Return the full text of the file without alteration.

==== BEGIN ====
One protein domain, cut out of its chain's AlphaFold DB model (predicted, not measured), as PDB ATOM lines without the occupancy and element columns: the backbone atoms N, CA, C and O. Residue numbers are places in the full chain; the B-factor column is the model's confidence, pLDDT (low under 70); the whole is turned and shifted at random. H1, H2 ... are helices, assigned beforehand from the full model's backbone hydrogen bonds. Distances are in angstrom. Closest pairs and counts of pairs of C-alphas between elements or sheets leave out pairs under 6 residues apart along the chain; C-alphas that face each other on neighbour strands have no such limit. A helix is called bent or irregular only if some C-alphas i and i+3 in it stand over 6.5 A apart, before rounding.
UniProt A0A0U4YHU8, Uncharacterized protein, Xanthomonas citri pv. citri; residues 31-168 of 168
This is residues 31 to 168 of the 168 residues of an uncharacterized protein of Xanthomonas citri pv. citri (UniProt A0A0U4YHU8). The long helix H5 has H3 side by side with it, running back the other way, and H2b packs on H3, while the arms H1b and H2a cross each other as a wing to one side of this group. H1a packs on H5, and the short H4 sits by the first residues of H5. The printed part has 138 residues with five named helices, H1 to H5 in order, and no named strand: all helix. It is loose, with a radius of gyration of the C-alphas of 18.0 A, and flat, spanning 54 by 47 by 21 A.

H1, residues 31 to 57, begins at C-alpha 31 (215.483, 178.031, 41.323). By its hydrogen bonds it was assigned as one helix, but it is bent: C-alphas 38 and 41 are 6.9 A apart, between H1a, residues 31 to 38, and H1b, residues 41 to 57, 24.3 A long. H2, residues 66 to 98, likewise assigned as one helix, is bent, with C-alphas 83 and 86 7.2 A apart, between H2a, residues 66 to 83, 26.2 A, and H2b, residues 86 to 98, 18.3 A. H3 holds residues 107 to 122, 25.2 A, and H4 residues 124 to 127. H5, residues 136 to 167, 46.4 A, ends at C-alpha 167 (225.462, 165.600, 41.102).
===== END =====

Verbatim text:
One protein domain, cut out of its chain's AlphaFold DB model (predicted, not measured), as PDB ATOM lines without the occupancy and element columns: the backbone atoms N, CA, C and O. Residue numbers are places in the full chain; the B-factor column is the model's confidence, pLDDT (low under 70); the whole is turned and shifted at random. H1, H2 ... are helices, assigned beforehand from the full model's backbone hydrogen bonds. Distances are in angstrom. Closest pairs and counts of pairs of C-alphas between elements or sheets leave out pairs under 6 residues apart along the chain; C-alphas that face each other on neighbour strands have no such limit. A helix is called bent or irregular only if some C-alphas i and i+3 in it stand over 6.5 A apart, before rounding.
UniProt A0A0U4YHU8, Uncharacterized protein, Xanthomonas citri pv. citri; residues 31-168 of 168
This is residues 31 to 168 of the 168 residues of an uncharacterized protein of Xanthomonas citri pv. citri (UniProt A0A0U4YHU8). The long helix H5 has H3 side by side with it, running back the other way, and H2b packs on H3, while the arms H1b and H2a cross each other as a wing to one side of this group. H1a packs on H5, and the short H4 sits by the first residues of H5. The printed part has 138 residues with five named helices, H1 to H5 in order, and no named strand: all helix. It is loose, with a radius of gyration of the C-alphas of 18.0 A, and flat, spanning 54 by 47 by 21 A.

H1, residues 31 to 57, begins at C-alpha 31 (215.483, 178.031, 41.323). By its hydrogen bonds it was assigned as one helix, but it is bent: C-alphas 38 and 41 are 6.9 A apart, between H1a, residues 31 to 38, and H1b, residues 41 to 57, 24.3 A long. H2, residues 66 to 98, likewise assigned as one helix, is bent, with C-alphas 83 and 86 7.2 A apart, between H2a, residues 66 to 83, 26.2 A, and H2b, residues 86 to 98, 18.3 A. H3 holds residues 107 to 122, 25.2 A, and H4 residues 124 to 127. H5, residues 136 to 167, 46.4 A, ends at C-alpha 167 (225.462, 165.600, 41.102).